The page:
Cheryl Moon-Sirianni: Champion for women in civil engineering

February 2018

Cheryl Moon-Sirianni (’87 C E) always had her sights set on attending Penn State. After graduating from Freeport Area High School in 1983, she went off to University Park to major in petroleum engineering.

Everything changed for Cheryl after her first year. That summer, she had an internship with the Pennsylvania Department of Transportation (PennDOT), where she worked on a bridge project in Kittanning, Pennsylvania. “I was bitten by the civil engineering bug,” she says. “I was so intrigued by how the bridge design worked, and knew that civil engineering fitted me better than petroleum engineering.”

Cheryl was not only bitten by the civil engineering bug; she was bitten by the PennDOT bug. After graduating with a bachelor’s degree in civil engineering in 1987, Cheryl began her career with PennDOT — and has been there for 31 years. In November 2017, she was appointed district executive for District 11, which covers a three-county Pittsburgh region.

“The people I work with are by far the best folks that anyone can hope to work with,” Cheryl says. “We all work so well as a team, working toward a common goal to get a good project out for the public. To be selected to continue working with them in this position is extremely flattering.”

As the first woman to lead District 11, Cheryl is responsible for 800 men and women who work in the district, and oversees more than $370 million in construction projects, 2,569 miles of roadway, 1,796 bridges, and four tunnels in Allegheny, Beaver, and Lawrence counties.

“Every day is different,” she explains. “One day we could have a landslide that we’re struggling to fix, another day we could have a major snowstorm and a flooding incident, and other days we’re working hard to get design projects out and trying to figure out where funding goes. You’re always challenged every single day.”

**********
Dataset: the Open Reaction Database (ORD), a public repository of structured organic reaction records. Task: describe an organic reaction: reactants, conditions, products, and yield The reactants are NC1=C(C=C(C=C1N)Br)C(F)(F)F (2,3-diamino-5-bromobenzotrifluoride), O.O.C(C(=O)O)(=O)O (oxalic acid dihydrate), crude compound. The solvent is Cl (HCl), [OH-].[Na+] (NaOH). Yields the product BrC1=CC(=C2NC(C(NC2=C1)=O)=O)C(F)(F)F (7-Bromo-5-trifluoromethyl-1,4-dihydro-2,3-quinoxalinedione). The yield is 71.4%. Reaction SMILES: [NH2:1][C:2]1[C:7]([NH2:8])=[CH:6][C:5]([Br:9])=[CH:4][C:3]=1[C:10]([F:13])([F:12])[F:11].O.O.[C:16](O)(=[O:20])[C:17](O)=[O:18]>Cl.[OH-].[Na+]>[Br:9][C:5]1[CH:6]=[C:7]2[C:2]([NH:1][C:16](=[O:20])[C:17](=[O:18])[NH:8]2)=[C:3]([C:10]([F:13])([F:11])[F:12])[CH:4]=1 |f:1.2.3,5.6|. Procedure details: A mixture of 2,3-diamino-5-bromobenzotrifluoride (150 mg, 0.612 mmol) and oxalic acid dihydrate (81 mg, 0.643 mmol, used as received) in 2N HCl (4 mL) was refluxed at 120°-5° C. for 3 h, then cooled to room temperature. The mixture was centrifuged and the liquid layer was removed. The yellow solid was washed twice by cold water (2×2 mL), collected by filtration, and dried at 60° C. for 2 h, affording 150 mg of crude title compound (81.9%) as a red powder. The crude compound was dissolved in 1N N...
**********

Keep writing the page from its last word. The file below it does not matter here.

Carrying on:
Cheryl is a strong advocate for women, especially for women entering the field of civil engineering.

“What I see with a lot of young women is they don’t have the confidence — they don’t feel they can do everything a counterpart can do,” she says. “Never sell yourself short. You are just as capable, if not more capable, than the other folks sitting around you.”

Cheryl has facilitated all four of the Women’s Forums for Architecture, Engineering and Construction professionals, held twice a year in the Pittsburgh area, where women discuss topics such as childcare and the stresses of balancing life and family. “Anything I can do to make other folks’ jobs easier and help them navigate through life’s difficult situations makes me feel better,” she says.

In addition, Cheryl is a member of the Penn State Beaver Advisory Board, where she chairs the Recruitment and Retention Committee. A big focus of the committee is to try to attract students from underrepresented communities to engineering, who might think engineering is not an option for them.

“Civil engineering is a great career choice. There are so many opportunities in civil engineering — you can choose to be a public servant, a hydraulic engineer, a bridge designer, a roadway designer, build skyscrapers, you can choose to work in the office, out of the office — there’s a lot of flexibility,” she explains.

Cheryl has had many professional achievements throughout her career with PennDOT. She received the Secretary’s Award for Excellence in 1996; the American Society of Civil Engineers Service to the People Award in 2006; she was a National Award Nominee for the White House Champions of Change, Connecting Transportation and Ladders of Opportunity in 2014; and received the Engineer of the Year Award from the Engineers Society of Western Pennsylvania in 2015.

“I love my job — I’ve loved my job my whole career,” she says. “You should never be in a job where you’re not having fun. That’s not saying every day is parties and streamers, but you should be walking in the door every morning with a smile on your face and ready to tackle the day. And if you’re walking in with your head down and depressed every day, maybe you’re not in the right place. Just have fun and enjoy the opportunities you have — life is short so you should live every single day to the fullest.”

Cheryl lives in Economy, Pennsylvania, where she enjoys golfing and spending time with friends and family. Her daughter, Gina, is currently a junior at Penn State majoring in industrial engineering.

—Megan Lakatos

Cheryl Moon-Sirianni

Cheryl Moon-Sirianni